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Film Review: Take Me To the River


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This uneasy drama is the debut feature of Matt Sobel, who has proved himself to be a promising artist in on a smaller canvas and seems to show similar potential now he is working on longer projects. Take Me to the River tackles fears surrounding American’s rural far-right and underlying (or not-so underlying) homophobia.

The story centres around a teenage boy unsure about whether to keep his sexuality a secret from the extended relatives at a family gathering or if to be transparent. Sobel intelligently misfoots us, making us believe we are in for a pro-freedom, anti-discrimination morality tale, but instead delivers something unusual and quietly disturbing. A gentle simmering of background hysteria is ever-present, making us dread what’s lurking around the corner.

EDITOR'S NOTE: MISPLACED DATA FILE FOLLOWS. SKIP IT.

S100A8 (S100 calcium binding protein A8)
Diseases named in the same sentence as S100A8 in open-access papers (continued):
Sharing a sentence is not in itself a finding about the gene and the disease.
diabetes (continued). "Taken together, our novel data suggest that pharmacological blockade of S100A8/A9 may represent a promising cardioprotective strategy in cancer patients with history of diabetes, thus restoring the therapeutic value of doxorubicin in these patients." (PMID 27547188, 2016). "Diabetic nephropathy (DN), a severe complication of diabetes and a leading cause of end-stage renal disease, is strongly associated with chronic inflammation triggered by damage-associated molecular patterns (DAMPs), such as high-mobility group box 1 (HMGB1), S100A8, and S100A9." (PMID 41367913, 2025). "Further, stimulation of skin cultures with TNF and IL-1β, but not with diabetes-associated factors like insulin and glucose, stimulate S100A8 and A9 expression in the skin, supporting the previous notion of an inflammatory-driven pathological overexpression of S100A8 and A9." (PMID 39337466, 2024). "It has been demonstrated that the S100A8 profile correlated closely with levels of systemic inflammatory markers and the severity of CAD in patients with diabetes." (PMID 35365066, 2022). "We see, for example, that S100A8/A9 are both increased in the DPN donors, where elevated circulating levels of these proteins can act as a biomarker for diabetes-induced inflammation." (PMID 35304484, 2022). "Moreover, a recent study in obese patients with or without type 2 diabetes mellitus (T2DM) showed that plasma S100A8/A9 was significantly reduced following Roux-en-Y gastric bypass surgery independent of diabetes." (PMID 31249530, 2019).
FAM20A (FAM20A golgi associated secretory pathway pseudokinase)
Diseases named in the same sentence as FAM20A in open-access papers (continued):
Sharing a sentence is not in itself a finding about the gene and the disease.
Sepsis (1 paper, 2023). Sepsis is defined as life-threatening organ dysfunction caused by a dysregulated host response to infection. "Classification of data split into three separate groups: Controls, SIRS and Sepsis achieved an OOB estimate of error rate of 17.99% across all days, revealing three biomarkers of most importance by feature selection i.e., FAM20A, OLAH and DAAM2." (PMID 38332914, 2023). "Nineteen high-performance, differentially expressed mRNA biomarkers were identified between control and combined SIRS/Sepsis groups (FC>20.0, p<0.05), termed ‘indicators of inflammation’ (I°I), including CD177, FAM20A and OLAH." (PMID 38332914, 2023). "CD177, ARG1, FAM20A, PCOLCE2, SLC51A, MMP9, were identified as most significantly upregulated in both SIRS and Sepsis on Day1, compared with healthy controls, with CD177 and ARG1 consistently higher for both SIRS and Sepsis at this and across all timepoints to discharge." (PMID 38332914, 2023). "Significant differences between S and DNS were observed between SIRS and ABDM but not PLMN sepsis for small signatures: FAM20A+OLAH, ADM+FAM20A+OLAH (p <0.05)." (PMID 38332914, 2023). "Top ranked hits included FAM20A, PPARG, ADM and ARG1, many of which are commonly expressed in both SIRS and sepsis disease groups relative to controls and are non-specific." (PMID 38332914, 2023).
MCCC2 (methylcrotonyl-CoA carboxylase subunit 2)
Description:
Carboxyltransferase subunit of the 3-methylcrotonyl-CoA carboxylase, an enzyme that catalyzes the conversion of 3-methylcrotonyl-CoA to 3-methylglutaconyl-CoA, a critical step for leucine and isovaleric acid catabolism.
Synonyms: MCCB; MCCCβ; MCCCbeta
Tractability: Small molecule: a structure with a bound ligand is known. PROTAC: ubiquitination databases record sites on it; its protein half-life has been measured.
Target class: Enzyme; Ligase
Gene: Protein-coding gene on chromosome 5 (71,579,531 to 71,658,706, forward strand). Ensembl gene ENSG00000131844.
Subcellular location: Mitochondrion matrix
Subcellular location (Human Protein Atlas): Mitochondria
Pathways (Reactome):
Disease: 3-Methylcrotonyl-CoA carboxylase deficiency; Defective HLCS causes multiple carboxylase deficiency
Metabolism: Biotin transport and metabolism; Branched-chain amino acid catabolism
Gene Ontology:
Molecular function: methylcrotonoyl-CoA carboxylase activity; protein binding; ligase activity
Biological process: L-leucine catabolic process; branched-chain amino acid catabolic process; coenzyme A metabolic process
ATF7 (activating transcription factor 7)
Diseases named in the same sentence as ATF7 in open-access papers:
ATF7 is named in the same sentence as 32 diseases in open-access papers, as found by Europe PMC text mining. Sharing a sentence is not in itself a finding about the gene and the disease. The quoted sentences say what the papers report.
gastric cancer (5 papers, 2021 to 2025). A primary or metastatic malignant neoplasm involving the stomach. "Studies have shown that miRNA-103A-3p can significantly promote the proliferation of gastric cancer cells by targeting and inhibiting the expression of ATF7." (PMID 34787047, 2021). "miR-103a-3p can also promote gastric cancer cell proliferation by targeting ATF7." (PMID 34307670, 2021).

This isn’t a horror movie, but it’s drenched in a heady, gothic aroma that’s hard to dispell after viewing. Newcomer Logan Miller, whose work so far has mostly amounted to Disney TV stuff and Spider-Man cartoon voice efforts, is excellent at portraying a character that’s both victim and, in his own way, wielder of cruelty. Watch this boy. He’s going places.

In the end, the film can’t quite take all the atmosphere that’s piled upon it, but this isn’t a catastrophic fault and the film doesn’t collapse entirely. Overall, Take Me to the River is a confident piece of work from an intriguing upcoming talent.

Take Me to the River was screened this autumn at the BFI London Film Festival. A full UK release is yet to be determined. 


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